Below is a screenshot of CitePlag – the first prototype of a citation-based plagiarism detection system, which we developed. To see for yourself the document similarity visualization of CitePlag, use the system on a real plagiarism case that translated from Chinese, or on a plagiarized medical publication that was retracted with the help of CitePlag.


Plagiarism Case by K.-T. zu Guttenberg

 Screenshot showing document visualization in CitePlag – click on the image to open the interactive web-based prototype

This internship with SciPlore is made possible by the German Academic Exchange Service (DAAD). To apply, simply create a profile with the DAAD on their RISE-Weltweit 2014 website and search for SciPlore’s project page in their database, which describes all the details of the internship project, including your tasks and the skills required.

Application deadline is January 12, 2014.

Compensation: The DAAD will provide you with a monthly stipend and a fixed payment to cover your travel expenses!

Berkeley – 1,000 EUR per month + 1,250 EUR onetime payment for travel expenses

If you have further questions please contact Bela Gipp at gipp@sciplore.org.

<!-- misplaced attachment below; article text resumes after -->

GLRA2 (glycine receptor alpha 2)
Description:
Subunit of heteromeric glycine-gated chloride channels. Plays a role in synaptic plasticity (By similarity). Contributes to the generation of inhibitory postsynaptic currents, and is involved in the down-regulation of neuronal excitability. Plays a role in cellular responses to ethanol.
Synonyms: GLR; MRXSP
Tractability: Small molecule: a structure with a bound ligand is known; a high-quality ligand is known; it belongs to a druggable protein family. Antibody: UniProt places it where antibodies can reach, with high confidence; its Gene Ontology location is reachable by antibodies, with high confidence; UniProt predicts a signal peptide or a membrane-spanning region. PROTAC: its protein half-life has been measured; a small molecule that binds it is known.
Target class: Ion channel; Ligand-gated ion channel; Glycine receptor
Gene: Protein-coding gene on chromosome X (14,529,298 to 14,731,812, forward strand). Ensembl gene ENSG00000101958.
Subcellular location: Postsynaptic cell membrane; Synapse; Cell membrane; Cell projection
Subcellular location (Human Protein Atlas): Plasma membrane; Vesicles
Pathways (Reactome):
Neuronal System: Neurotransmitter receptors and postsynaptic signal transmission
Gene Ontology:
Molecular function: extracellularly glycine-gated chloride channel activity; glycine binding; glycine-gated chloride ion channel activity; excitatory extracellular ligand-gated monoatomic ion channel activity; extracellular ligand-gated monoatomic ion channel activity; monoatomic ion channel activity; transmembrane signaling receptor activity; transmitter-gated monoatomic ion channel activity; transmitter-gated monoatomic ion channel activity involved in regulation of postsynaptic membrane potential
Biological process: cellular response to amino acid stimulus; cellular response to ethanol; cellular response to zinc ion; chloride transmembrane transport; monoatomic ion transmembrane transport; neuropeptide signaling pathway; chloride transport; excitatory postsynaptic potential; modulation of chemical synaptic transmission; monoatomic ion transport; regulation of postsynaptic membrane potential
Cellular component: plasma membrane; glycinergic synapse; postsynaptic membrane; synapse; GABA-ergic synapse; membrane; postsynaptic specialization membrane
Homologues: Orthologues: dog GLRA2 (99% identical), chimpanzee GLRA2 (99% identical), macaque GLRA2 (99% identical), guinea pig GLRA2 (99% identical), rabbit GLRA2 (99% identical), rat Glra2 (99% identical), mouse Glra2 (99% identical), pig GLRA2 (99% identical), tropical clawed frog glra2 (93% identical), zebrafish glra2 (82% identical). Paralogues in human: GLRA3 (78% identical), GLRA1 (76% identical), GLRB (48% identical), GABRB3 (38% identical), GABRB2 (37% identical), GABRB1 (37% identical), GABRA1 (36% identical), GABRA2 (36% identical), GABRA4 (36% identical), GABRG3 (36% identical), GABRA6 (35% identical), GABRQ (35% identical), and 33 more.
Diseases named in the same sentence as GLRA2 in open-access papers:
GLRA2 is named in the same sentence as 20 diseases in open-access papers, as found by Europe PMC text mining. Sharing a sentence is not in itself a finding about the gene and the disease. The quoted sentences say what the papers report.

1810, 2013

CitePlag got a makeover

By |October 18th, 2013|Categories: SciPlore|0 Comments

CitePlag is the first prototype of a citation-based Plagiarism Detection (CbPD) System. The prototype was recently demonstrated at the SIGIR conference 2013.

What makes CitePlag novel?

In contrast to existing text-based approaches to plagiarism detection, CitePlag does not solely analyze literal text matches to determine document suspiciousness – but rather, CitePlag makes use of the unique citation placement in the full-text of documents to determine similarity and detect potential plagiarism.

In examining citation placement, position, and order, CitePlag forms a text-independent / and even language-barrier transcending “fingerprint” of the semantic content of documents, which can then be used to detect potential unoriginality and plagiarism.


CitePlag has come a long way from its humble beginnings in 2010, when we proposed the first citation-based approach to detect semantic similarity between documents for use in plagiarism detection. A year later, we developed the algorithms, and today we have a working prototype available for public use.